Drug Users’ Network Faces Down Government Crackdown
(Bangkok) - The Thai Drug Users’ Network, which has worked to protect the human rights of drug users in Thailand even during a brutal anti-drug crackdown that resulted in as many as 3,000 killings, today received the Award for Action on AIDS and Human Rights conferred by Human Rights Watch and the Canadian HIV/AIDS Legal Network.
“During a crackdown that cost the lives of many drug users, the Thai Drug Users’ Network threw a spotlight on Thailand’s horrific human rights abuses,” said Joanne Csete, director of the HIV/AIDS Program at Human Rights Watch. “The network’s courageous and peaceful work in the face of violence exemplifies human rights heroism.”
Health experts worldwide have praised Thailand’s national AIDS program since the country’s successful “100 percent condom” campaign in the 1990s. But drug users have not figured in the national AIDS response, and HIV prevalence among drug users remains at more than 40 percent, the same level as in the late 1980s. There are as many as 250,000 injection drug users in Thailand today.
Founded in 2002, the Thai Drug Users’ Network (TDN) has worked with few resources to help drug users throughout the country protect themselves from HIV and other blood-borne diseases. It has organized peaceful protests that have brought state abuses against drug users to national and global attention.
TDN recently became one of only two nongovernmental organizations in the world to be awarded a grant from the Global Fund to Fight AIDS, Tuberculosis and Malaria, a grant made possible under Global Fund rules when the Thai government’s official application excluded all consideration of HIV prevention services for drug users.
“The Global Fund grant will enable TDN to extend its life-saving work to many more Thais who remain at high risk for HIV,” said Ralf Jürgens, executive director of the Canadian HIV/AIDS Legal Network. “With TDN’s dedication and these new resources, injection drug users in Thailand could soon have access to syringe exchange and other services that have saved so many lives in other countries.”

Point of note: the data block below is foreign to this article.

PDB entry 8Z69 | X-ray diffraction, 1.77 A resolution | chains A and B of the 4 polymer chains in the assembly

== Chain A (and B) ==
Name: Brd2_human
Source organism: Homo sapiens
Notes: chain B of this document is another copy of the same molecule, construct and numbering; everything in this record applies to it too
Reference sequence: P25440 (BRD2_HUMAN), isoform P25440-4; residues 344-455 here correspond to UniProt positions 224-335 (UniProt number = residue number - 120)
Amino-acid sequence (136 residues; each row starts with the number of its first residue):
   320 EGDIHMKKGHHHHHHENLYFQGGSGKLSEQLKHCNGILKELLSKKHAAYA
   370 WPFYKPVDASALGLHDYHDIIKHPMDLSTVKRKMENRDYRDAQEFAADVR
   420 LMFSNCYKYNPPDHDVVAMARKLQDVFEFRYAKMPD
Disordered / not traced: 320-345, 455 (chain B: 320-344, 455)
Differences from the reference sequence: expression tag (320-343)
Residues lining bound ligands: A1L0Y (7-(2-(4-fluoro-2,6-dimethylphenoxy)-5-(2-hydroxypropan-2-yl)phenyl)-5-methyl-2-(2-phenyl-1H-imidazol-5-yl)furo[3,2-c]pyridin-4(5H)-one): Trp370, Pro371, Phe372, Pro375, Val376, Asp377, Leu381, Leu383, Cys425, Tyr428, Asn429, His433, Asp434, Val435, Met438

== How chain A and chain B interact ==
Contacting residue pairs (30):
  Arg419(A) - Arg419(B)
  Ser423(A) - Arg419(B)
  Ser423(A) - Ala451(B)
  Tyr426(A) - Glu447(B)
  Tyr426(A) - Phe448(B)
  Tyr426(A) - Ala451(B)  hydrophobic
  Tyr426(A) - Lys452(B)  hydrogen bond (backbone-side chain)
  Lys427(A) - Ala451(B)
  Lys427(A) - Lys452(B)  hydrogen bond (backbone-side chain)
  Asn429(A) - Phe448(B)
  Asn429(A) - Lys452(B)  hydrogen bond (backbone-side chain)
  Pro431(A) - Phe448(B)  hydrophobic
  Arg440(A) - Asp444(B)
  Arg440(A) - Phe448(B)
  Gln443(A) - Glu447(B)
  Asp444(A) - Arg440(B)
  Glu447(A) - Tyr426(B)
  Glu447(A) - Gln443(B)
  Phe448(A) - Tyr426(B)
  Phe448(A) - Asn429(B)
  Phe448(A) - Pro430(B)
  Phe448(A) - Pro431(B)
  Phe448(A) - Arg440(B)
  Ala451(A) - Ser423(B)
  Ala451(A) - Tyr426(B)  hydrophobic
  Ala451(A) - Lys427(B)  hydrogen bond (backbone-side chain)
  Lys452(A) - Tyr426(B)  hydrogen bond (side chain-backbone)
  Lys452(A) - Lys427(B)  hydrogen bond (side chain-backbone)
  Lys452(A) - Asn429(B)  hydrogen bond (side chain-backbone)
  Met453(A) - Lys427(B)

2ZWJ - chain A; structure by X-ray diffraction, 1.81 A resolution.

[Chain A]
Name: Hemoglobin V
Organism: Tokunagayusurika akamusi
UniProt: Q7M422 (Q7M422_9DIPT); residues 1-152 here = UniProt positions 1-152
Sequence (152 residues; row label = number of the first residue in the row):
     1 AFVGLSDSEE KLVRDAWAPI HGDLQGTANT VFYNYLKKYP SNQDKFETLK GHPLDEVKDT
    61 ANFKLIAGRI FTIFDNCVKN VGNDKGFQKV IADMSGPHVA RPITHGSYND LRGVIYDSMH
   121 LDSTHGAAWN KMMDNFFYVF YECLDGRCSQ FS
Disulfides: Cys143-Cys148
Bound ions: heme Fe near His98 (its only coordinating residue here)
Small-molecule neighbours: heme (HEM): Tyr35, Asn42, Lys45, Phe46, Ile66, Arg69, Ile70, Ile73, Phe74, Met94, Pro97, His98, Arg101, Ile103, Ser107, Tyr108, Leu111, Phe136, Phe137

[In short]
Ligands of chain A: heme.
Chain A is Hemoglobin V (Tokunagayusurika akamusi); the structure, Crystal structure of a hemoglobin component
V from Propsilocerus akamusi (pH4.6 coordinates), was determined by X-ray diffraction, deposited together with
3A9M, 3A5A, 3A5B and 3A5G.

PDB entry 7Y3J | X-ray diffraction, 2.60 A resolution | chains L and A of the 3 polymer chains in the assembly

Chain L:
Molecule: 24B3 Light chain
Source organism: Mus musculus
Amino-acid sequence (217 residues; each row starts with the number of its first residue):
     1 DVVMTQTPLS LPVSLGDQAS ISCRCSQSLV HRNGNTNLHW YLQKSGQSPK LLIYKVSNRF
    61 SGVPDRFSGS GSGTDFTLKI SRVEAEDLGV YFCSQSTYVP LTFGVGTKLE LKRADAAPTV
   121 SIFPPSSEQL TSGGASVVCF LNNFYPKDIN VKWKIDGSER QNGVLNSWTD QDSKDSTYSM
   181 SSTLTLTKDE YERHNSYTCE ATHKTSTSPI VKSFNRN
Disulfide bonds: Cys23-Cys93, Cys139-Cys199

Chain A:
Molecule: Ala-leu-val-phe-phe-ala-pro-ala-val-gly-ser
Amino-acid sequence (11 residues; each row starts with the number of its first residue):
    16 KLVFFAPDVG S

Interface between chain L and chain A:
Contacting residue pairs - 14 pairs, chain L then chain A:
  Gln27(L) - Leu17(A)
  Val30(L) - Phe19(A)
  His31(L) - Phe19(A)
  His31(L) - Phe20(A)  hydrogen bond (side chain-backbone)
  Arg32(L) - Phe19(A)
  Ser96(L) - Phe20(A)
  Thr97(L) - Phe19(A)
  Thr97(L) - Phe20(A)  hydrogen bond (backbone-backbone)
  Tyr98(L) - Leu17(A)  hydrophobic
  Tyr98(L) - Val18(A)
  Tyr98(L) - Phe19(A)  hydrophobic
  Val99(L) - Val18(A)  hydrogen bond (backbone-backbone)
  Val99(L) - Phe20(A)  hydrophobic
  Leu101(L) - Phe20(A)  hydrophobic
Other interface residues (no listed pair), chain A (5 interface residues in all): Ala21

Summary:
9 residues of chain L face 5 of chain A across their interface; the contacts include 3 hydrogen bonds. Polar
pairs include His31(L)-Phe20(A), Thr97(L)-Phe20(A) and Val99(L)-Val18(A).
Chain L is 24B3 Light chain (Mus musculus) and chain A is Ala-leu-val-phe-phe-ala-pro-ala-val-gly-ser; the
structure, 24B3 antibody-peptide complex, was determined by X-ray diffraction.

In a report entitled “Not Enough Graves” issued this month, Human Rights Watch documented abuses associated with the anti-drug crackdown, which began in February 2003, and the way in which these abuses and fear of further abuse drove drug users into hiding and out of reach of AIDS programs. In this way, the Thai “war on drugs” reversed many of the country’s gains in combating HIV/AIDS.
Previous recipients of the Award for Action on AIDS and Human Rights include Wan Yanhai of China, the AIDS Law Project of South Africa, and the Vancouver Area Network of Drug Users’. For more information on the Thai Drug Users’ Network, please see the background briefing “Courage in the Face of Death”.
The Canadian HIV/AIDS Legal Network was founded in 1992 to promote the human rights of people living with and vulnerable to HIV/AIDS, in Canada and internationally, through research, legal and policy analysis, education, advocacy, and community mobilization. The Network is Canada’s leading advocacy organization for legal, ethical and human rights issues raised by HIV/AIDS.
Human Rights Watch is an independent, non-governmental organization that conducts regular, systematic investigations of human rights abuses in about eighty countries around the world. Its reputation for timely, reliable disclosures has made it an essential source of information for those concerned with human rights. Human Rights Watch addresses the human rights practices of governments of all political stripes, of all geopolitical alignments, and of all ethnic and religious persuasions. It defends freedom of thought and expression, due process and equal protection of the law, and a vigorous civil society; it documents and denounces abuses of internationally recognized human rights. Its goal is to hold governments accountable if they transgress the rights of their people. Human Rights Watch was founded in 1978, and today includes divisions covering Africa, the Americas, Asia, and the Middle East as well as thematic divisions on arms, children's rights, and women's rights, and special programs on business and human rights and HIV/AIDS.